As a result of these data, the observation that numerous cancers have elevated expression of MELK was not surprising. Thus far, significantly higher levels of MELK have been demonstrated in human cancers of the colon, breast, ovaries, pancreas, prostate, and brain (glioblastoma multiforme, GBM) compared with normal cells (3, 4). Notably, a large-scale meta-analysis of microarray data identified MELK as a consistently expressed gene in the transcriptional profiles of undifferentiated cancers (5). Indeed, studies have illustrated a correlation between MELK expression and tumor malignancy grade for astrocytoma, breast cancer, and prostate cancer, as well as radiation and chemoresistance in colorectal cancer (4, 6–8). In addition, MELK expression is inversely correlated with survival periods of patients with multiple cancer types (9, 10). Taken together, MELK plays a key role in survival and proliferation of undifferentiated cancer cells. Furthermore, several recent studies have implicated the critical role of MELK in cancer stem cells (CSC). CSCs are defined as a subpopulation of cells with prominent tumor-initiating ability. These cells can give rise to a diverse array of tumor cells in response to intra- and intercellular signals and microenvironment. Therapy-resistant phenotype of CSCs highlights the significance of molecular characterization of these tumor cells. Thus, inhibition of MELK is likely an attractive molecular target for cancer therapy.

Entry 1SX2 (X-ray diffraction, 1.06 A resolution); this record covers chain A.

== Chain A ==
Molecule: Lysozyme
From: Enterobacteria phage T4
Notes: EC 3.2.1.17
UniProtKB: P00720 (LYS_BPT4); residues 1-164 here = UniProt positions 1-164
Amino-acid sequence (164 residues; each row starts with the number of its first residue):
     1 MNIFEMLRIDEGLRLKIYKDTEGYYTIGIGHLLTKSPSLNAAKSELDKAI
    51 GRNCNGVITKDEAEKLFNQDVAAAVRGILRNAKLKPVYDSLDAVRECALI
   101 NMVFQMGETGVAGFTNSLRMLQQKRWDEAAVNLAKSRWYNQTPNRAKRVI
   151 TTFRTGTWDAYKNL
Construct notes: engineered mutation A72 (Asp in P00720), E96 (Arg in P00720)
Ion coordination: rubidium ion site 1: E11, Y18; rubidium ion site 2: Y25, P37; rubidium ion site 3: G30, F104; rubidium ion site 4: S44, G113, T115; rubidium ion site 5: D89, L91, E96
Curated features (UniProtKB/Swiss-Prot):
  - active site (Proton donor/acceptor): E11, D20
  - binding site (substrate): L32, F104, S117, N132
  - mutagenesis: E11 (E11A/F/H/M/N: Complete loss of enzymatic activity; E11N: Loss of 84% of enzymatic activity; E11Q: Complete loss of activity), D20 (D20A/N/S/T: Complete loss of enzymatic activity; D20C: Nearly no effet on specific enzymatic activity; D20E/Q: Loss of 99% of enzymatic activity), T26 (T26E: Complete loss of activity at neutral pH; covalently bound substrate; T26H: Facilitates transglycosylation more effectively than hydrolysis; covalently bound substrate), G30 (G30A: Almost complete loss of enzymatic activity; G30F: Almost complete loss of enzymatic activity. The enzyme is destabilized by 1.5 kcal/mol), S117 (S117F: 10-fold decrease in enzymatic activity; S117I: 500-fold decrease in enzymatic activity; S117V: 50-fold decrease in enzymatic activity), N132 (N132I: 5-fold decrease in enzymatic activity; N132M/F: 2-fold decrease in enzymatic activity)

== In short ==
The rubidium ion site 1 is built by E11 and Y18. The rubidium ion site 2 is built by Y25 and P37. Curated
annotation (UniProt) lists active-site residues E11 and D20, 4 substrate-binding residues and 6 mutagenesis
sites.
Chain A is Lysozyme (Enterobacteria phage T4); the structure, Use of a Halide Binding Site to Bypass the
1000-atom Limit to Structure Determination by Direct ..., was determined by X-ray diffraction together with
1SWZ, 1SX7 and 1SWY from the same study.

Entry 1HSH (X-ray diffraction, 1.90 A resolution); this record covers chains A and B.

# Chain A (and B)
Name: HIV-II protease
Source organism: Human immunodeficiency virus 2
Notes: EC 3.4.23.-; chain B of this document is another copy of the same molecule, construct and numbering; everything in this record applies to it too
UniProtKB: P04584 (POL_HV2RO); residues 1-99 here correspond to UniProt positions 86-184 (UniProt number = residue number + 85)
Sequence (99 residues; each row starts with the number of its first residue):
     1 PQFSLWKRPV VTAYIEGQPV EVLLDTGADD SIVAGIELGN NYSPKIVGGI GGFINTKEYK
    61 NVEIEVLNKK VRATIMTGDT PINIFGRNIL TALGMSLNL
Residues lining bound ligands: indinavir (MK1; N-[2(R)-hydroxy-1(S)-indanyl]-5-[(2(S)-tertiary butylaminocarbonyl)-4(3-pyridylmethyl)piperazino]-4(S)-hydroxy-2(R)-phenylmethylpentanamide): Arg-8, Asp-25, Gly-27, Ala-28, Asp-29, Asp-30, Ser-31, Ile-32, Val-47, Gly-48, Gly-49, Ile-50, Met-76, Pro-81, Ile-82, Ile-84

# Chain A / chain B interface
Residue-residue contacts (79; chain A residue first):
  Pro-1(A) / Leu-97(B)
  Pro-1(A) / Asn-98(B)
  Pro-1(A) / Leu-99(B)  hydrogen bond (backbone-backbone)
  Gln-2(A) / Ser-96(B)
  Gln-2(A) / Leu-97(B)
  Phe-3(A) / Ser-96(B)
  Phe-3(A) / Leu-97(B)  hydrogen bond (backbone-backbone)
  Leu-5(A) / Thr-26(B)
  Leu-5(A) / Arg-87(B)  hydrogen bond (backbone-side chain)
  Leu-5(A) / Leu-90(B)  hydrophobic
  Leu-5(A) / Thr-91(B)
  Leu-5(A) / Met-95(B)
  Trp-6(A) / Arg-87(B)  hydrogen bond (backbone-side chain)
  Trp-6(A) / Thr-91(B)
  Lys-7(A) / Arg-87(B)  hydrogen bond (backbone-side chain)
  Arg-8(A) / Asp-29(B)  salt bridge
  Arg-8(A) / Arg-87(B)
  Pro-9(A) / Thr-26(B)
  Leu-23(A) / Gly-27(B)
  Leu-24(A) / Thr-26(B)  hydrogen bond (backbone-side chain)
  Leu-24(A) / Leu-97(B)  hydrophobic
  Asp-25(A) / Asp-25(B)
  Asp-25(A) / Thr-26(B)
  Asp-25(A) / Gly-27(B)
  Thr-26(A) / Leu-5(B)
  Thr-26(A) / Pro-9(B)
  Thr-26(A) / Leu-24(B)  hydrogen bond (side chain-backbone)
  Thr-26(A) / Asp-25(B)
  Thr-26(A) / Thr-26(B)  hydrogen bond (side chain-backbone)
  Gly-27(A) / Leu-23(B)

Discovery of structural moieties specific to MELK is critical for development of targeted MELK inhibitors, but has proved to be difficult. In fact, the structure and signaling pathways of MELK are still being researched. Recent findings about MELK's structure have uncovered a ubiquitin-associated domain, and an activation segment with a disulfide bond (11, 12). Indeed additional studies are necessary to understand the complex structure and signaling cascade involving MELK. Such discoveries will assist in the development of MELK-specific inhibitors. In this review, we discuss key studies that have delineated cancer-specific MELK signaling, in hopes of invigorating interest toward targeting MELK in the clinical arena. We will also highlight existing studies of in vitro and in vivo targeting of MELK and summarize potential strategies to indirectly target MELK activity through blocking its interactions with other oncogenic signaling pathways.